The current trend for an ‘all-natural’ diet has been heavily criticised as faddy – even unhealthy. But Good Food’s Joanna Blythman finds much to applaud.
Clean eating credentials
I feel I must defend the ‘clean eating’ advocates – the Hemsley sisters, Ella Mills and so on. Do they need any help, you might ask, given that they have massive Instagram followings and sell cookbooks by the shedload? Perhaps not, but, they have been getting it in the neck recently, accused of offering unsubstantiated nutritional advice and even promoting unhealthy eating.
Admittedly few, if any, have serious nutritional credentials. Further criticism is that with their covetable good looks, these super-slim, stylish women promote an unrealistic, unattainable lifestyle – even eating disorders. And critics take issue with the word ‘clean’, with its underlying, unconscious implication that other food is therefore ‘dirty’.
When it comes to nutrition, we’ve been encouraged to defer to our elders in white coats, not young women. Arguably, though, our eating habits went seriously wrong when we started paying too much attention to the so-called experts, rather than following the wise advice of our mothers and grandmothers. Twenty-five years of writing about food and health has taught me to be deeply sceptical about official nutrition gospel, even if it comes from a host of professors on a scientific committee. Similar authorities once told us that it was dangerous to consume more than two eggs a week, and advocated eating spreads that turned out to contain artery-clogging trans fats.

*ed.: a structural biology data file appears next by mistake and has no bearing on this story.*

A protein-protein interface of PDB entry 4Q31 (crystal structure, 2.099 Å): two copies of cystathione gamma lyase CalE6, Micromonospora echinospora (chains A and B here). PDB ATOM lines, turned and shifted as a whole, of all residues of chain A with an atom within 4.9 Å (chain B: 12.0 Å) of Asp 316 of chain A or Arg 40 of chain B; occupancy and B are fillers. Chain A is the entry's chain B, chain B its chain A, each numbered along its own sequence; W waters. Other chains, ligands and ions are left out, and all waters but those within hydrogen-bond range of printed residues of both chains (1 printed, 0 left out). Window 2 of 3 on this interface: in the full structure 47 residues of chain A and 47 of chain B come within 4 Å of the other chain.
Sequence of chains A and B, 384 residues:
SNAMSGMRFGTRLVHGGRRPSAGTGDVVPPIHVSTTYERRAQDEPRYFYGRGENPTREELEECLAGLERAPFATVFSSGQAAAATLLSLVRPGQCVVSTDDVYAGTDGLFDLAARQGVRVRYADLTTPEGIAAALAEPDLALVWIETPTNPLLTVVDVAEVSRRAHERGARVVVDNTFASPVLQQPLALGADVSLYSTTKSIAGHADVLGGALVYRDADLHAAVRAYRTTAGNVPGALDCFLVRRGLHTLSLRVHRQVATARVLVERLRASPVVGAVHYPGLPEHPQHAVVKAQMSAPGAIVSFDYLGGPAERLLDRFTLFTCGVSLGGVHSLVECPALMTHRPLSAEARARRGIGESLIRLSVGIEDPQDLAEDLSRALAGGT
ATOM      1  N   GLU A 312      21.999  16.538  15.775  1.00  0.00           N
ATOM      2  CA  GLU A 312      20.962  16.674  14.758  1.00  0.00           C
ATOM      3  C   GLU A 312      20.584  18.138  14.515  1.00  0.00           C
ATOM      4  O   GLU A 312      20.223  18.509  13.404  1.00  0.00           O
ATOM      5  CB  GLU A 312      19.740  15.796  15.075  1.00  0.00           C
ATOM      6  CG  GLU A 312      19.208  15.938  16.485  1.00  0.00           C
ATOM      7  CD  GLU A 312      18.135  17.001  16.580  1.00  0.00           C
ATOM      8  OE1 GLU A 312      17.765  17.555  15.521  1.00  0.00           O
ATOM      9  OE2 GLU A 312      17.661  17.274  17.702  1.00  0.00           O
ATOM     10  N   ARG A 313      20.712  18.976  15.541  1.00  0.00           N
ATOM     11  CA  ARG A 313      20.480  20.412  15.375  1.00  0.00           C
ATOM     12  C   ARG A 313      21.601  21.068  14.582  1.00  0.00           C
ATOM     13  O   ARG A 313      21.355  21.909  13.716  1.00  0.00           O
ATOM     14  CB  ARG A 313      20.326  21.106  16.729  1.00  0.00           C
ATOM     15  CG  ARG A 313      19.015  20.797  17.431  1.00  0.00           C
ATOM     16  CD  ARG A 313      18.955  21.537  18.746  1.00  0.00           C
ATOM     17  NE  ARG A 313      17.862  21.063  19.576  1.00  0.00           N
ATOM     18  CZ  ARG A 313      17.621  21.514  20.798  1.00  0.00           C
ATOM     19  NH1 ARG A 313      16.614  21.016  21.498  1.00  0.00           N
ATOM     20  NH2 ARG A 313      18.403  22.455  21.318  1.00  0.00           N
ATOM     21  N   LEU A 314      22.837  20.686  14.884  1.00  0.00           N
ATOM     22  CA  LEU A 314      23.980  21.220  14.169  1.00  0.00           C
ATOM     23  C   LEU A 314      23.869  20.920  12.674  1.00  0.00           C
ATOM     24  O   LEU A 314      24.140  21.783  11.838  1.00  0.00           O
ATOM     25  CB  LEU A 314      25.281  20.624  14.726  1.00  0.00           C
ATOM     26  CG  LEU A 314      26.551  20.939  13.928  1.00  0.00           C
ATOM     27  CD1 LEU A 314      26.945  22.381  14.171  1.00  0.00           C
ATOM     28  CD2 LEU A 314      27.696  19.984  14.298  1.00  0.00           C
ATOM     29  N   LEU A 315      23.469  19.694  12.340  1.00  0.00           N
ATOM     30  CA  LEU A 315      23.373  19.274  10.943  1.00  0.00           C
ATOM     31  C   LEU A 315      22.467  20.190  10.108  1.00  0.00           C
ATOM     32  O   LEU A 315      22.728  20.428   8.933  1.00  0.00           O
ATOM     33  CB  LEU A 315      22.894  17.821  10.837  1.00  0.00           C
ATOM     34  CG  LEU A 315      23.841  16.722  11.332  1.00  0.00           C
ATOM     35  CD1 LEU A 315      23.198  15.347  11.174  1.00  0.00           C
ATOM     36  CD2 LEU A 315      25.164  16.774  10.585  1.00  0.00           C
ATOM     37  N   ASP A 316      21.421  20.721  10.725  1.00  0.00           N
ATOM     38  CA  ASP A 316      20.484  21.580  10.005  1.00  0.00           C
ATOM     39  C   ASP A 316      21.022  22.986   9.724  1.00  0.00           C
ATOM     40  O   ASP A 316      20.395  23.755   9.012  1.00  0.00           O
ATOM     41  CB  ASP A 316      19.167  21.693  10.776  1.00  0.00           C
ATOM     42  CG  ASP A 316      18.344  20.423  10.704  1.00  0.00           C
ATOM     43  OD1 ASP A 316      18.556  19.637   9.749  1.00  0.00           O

Now, the dietetic community is riven by infighting as high-profile medics challenge the current public health eating guidelines. While they slug it out, clean eaters have performed at least one public service: encouraging us to avoid processed food with additives and engineered ingredients, and to cook instead with food that is as natural and close to its origins as possible. They have also aired the increasingly credible idea that industrialised food is making us fat and sick. I applaud them for this, and for urging us to let good food be our first and foremost medical remedy.
Back to basics
And isn’t it useful that clean eating writers have gone back to square one with ingredients? Surely the drive to ask, ‘Is there a more nutritious ingredient that I can use instead?’ is progressive? I used to make millionaire’s shortbread with condensed milk, plain flour, lots of sugar, and so on. But now I much prefer my cleaner lookalike recipe that uses oats, dates, peanut butter, raw cacao and coconut oil. Of course, I can’t endorse every idea the clean eaters come up with. Some of them strike me as being more sensible than others. So as in everything to do with advice on food and eating habits, I use my common sense and listen selectively to what they have to say.
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